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WhatsApp's Jan Koum Has No Plans to Make Money (Video)

With Facebook footing the bill, WhatsApp has no pressure to monetize anytime soon.

Asa Mathat

WhatsApp CEO Jan Koum doesn’t care much about making money with his messaging app now that it’s owned by Facebook.

“Before [the acquisition] we experimented with monetization, we tried to charge in some countries,” Koum told Re/code’s Liz Gannes at the Code/Mobile conference Tuesday. “We didn’t have the long-term financial support of Facebook.”

Facebook snatched up Koum’s messaging app in February for a cool $19 billion and made Koum a board member. Onstage he discussed other topics, including plans for bringing voice call technology to WhatsApp by the first quarter of next year. Mainly, however, Koum has no real immediate plans to make money at WhatsApp.

“For a bit, we can focus on growth only and not have to do any kind of experimentation with monetization,” he said.

Koum’s comments echoed what Facebook CEO Mark Zuckerberg has said on numerous occasions: Revenue won’t be a priority for WhatsApp for the next few years.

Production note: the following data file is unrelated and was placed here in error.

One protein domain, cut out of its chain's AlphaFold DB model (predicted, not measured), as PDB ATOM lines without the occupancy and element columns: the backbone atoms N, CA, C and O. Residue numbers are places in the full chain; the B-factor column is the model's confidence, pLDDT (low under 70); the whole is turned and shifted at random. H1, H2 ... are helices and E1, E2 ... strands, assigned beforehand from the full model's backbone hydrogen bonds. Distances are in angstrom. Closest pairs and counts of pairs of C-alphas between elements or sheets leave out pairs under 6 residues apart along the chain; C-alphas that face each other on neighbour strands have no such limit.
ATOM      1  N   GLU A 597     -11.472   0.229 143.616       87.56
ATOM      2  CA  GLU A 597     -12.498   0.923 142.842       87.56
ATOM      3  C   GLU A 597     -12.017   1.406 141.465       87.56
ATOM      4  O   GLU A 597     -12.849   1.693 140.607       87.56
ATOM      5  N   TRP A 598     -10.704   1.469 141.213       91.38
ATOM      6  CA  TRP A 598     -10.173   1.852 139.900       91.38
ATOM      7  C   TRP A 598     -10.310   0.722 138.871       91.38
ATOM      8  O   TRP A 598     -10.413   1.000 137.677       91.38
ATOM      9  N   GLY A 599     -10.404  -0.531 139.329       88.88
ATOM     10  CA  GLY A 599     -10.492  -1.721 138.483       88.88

WhatsApp has never been a big revenue driver as we learned Tuesday. They tinkered with charging users in a few countries before the acquisition, but the company generated only $10 million in revenue in 2013. That revenue came from user subscriptions, not social ads which drive the bulk of Facebook’s revenue. Koum says WhatsApp has “no plans” to bring advertising into its app down the road, although it’s likely a Facebook-owned product with more than 600 million users will be tempting for advertisers.

For the time being, however, Zuckerberg and Koum are poised to wait. On Facebook’s Q3 earnings call Tuesday, Zuckerberg preached patience for WhatsApp. “Products aren’t really interesting as a business until they have a billion people using them,” he said.

Koum also addressed a story that surfaced last week that highlighted a restraining order filed against him nearly 20 years ago by an ex-girlfriend. Koum has already apologized for the incident, and pointed to that apology Tuesday. He also said that tech personalities in Silicon Valley are coming under increased scrutiny given their high profiles.

“It’s depressing and disappointing. It’s something that happened a long time ago,” he said. “It’s also a little bit of an indication of how Silicon Valley has become a little bit more like Hollywood where people are just a little too gossipy and not really focused on necessarily the product or building a company or innovating.”

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